March 8, 2010
Has the FDA’s experiment with self-policing failed? This was the question posed by Marc Ambinder, Politics Editor at The Atlantic, at the Food Summit hosted by The Atlantic Monthly on March 4. Ambinder noted that until the spinach, pet food, and baby formula scares in 2006, 2007, and 2008, funding for the FDA during the Bush era remained flat, on the theory that companies could and would ensure the safety of food products on their own.
Attendees may have sensed a shift towards more regulation from FDA officials who spoke at the Forum. FDA Commissioner Margaret Hamburg cited food safety as one of the top issues on the agency’s agenda, and lauded the food safety legislation currently before Congress. Hamburg noted that the legislation would give the FDA some powerful new regulatory tools such as traceback requirements and mandatory recall authority. Another indication of change: just one day before Hamburg’s appearance at the Food Forum, the FDA issued warnings threatening legal action to 17 manufacturers about 22 food labels that the agency deemed false or misleading.
But if large food manufacturers are feeling more regulatory heat, they didn’t let on at the Food Forum. General Mills’ Vice President of Quality and Regulatory Operations Elizabeth Westring said the food industry “has enjoyed a great relationship with regulators” and said General Mills was “fully supportive” of FDA having mandatory recall authority. Westring and McCormick & Company President and CEO Alan Wilson both praised the proposed food safety bill, and downplayed the impact that the legislation could have on small producers and processors. When pressed on this point by Ambinder, who asked if holding everyone to the same standard without giving small companies the resources to do so was just “favoring the big guys,” Westring replied, “Food safety is the price of admission. If you’re going to play in this space, you have to have a basic standard that everyone complies with.”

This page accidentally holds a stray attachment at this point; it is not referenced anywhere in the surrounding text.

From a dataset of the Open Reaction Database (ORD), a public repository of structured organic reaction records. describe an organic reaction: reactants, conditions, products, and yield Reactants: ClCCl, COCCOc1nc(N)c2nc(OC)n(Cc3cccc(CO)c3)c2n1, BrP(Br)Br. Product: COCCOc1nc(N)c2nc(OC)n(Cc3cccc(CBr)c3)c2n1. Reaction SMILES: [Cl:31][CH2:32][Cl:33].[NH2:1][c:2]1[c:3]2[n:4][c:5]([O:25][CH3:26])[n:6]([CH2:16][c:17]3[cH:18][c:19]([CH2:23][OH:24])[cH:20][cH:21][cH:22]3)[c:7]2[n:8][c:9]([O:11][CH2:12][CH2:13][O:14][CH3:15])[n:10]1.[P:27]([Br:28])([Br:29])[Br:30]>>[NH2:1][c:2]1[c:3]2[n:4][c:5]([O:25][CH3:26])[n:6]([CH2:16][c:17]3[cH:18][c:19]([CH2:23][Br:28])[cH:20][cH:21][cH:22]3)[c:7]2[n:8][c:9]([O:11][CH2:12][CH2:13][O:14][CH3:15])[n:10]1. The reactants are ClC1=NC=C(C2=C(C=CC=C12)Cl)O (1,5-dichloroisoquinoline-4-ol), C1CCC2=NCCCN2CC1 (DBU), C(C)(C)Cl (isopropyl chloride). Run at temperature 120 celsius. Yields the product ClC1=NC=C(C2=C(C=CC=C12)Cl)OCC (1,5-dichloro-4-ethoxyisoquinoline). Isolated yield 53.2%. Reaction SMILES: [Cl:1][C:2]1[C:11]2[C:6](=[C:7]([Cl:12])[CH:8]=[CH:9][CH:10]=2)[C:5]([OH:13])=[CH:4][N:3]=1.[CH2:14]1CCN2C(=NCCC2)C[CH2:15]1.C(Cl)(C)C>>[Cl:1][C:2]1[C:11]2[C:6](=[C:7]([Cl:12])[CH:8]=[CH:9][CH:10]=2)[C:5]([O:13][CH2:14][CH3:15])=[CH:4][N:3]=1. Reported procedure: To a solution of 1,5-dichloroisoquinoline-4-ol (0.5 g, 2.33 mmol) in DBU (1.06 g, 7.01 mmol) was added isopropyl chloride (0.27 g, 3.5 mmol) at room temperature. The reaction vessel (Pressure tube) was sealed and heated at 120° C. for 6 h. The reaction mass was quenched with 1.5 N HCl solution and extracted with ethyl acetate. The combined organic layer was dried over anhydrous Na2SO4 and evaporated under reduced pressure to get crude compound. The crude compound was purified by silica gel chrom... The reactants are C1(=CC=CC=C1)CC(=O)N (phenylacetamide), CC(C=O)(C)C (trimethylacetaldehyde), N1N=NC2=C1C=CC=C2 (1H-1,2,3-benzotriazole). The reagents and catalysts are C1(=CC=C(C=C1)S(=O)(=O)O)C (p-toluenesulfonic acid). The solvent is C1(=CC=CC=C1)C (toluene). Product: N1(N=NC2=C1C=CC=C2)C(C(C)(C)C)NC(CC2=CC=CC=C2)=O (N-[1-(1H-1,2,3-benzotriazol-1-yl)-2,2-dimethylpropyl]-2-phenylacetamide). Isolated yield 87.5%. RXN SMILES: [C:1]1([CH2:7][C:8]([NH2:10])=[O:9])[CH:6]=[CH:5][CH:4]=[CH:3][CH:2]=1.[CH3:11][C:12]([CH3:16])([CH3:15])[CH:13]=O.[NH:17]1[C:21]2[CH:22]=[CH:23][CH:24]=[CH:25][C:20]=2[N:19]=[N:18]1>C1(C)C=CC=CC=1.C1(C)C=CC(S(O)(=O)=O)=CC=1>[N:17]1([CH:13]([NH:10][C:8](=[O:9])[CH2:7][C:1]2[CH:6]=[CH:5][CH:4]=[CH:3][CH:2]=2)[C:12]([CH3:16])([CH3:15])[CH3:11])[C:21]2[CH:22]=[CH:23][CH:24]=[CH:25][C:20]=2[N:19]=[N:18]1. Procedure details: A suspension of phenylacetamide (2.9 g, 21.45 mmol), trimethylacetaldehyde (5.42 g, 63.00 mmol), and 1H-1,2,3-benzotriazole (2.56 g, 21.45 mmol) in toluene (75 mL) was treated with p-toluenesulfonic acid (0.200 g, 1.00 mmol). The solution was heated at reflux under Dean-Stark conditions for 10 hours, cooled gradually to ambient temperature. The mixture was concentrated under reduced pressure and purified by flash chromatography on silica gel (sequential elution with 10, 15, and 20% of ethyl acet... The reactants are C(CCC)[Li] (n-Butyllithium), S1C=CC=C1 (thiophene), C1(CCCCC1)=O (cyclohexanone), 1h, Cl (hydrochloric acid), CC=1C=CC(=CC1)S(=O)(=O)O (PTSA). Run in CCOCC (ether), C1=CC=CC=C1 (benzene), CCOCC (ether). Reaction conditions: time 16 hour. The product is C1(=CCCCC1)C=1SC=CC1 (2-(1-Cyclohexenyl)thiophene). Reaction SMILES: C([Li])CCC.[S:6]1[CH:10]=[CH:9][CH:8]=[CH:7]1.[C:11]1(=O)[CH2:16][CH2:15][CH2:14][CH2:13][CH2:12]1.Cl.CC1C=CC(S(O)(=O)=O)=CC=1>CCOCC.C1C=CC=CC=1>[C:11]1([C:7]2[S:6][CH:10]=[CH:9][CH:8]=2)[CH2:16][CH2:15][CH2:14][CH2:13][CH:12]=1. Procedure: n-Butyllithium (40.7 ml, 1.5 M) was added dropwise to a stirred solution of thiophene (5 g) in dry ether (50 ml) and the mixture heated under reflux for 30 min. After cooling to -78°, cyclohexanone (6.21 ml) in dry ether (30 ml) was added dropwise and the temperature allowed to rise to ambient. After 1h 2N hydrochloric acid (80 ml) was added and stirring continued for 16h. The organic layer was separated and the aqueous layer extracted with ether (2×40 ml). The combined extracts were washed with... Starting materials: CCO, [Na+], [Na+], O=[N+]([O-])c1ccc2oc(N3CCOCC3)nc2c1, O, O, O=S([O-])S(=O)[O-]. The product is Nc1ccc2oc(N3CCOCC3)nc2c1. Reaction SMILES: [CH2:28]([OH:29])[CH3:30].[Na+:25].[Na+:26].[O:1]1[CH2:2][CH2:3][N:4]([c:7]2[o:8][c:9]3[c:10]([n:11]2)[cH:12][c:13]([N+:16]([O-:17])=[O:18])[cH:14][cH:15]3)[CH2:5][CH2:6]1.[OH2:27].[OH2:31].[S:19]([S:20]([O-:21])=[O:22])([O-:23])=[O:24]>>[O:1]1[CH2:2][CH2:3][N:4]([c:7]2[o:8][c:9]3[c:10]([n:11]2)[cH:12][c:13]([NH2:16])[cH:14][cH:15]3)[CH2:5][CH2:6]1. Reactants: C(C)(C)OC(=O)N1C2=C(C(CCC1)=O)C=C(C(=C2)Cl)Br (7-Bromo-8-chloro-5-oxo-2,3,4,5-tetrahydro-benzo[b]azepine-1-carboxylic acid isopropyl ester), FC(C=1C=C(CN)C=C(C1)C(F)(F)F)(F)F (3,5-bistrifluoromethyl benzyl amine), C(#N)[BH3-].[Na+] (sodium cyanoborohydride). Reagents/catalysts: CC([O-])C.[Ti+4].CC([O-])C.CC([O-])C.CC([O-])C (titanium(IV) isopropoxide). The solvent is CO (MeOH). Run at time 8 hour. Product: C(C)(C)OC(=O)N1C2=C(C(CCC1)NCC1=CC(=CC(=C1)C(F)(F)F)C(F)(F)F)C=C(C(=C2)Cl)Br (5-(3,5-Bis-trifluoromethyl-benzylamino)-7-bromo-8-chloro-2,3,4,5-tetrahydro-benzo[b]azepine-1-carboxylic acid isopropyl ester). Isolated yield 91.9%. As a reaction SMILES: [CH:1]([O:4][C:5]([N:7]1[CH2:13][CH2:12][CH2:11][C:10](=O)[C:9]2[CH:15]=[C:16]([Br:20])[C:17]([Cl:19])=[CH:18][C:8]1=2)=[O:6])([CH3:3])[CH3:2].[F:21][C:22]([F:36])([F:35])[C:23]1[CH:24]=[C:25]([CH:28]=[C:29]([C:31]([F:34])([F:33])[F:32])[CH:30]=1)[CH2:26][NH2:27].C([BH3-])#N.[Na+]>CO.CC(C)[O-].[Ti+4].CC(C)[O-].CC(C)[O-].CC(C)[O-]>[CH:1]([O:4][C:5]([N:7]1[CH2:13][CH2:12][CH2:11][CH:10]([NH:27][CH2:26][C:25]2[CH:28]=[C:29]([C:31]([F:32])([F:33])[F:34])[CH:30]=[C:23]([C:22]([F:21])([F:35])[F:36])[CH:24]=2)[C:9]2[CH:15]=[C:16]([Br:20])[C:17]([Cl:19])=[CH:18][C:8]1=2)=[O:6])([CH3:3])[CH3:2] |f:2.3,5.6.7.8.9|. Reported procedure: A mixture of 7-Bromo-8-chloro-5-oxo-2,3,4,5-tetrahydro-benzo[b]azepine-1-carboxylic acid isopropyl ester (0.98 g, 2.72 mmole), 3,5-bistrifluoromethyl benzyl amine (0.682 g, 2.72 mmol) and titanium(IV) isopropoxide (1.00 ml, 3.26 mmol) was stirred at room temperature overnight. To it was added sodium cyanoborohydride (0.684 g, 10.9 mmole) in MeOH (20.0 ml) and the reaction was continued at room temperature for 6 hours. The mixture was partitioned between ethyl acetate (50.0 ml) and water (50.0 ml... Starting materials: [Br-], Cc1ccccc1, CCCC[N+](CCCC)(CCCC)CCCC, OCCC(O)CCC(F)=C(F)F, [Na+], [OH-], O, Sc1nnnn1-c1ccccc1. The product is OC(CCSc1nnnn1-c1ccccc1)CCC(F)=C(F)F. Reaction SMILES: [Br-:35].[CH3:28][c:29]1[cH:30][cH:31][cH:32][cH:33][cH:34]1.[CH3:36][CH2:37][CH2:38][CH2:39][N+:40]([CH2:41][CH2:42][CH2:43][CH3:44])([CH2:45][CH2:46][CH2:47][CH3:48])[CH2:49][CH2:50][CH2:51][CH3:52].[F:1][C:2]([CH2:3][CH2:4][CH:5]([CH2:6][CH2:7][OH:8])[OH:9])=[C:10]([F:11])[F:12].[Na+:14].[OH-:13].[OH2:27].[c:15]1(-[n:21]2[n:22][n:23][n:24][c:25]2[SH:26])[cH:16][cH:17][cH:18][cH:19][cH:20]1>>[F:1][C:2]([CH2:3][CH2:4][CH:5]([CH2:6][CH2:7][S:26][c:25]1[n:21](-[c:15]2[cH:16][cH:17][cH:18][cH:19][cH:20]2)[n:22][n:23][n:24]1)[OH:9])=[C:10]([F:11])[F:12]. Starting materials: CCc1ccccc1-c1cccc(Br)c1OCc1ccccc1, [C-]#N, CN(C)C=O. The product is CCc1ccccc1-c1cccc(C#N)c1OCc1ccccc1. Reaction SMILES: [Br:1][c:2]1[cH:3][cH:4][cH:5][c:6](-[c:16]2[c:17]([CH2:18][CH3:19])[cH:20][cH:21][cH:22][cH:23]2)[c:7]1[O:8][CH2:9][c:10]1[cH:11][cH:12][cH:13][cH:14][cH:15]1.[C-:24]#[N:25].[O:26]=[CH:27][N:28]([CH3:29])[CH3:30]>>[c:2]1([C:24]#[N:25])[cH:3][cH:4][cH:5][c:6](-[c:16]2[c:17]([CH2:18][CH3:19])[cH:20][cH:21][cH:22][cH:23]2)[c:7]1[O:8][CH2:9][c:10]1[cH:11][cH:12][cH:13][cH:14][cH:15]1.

While panelists did not tread into the details of what such a standard would look like, Director of the FDA’s Center for Food Safety and Applied Nutrition Stephen Sundlof did acknowledge that the FDA was mindful of the lessons learned from the California leafy greens marketing agreement. He stated that because of this experience, the legislation pending in Congress requires the agency to consider the impact of any regulation on small and organic producers.
NSAC will continue to work with the USDA, the FDA, and members of Congress to educate and provide guidance so that new legislation does not undermine the administration’s efforts to develop more robust local and regional food systems or undermine conservation measures on the part of producers. To stay informed of NSAC’s work, sign up for our weekly roundup and action alerts.
With regard to the threat of antibiotic resistance due to sub-therapeutic use of antibiotics in animals, Hamburg acknowledged that the issue was “a pressing concern, and one that the FDA has not addressed even though we understand it.” Hamburg’s own experience includes researching the problem of antibiotic-resistant tuberculosis in humans.
Erik Olson, Director of Food and Consumer Product Safety at the Pew Health Group/Pew Charitable Trusts, noted that “there is pending legislation that would address this issue, but it is very controversial.”
For more information on solutions to the problem of antibiotic resistance, go to the wise antibiotics page of the Food and Agriculture Program of the Union of Concerned Scientists, an NSAC member organization.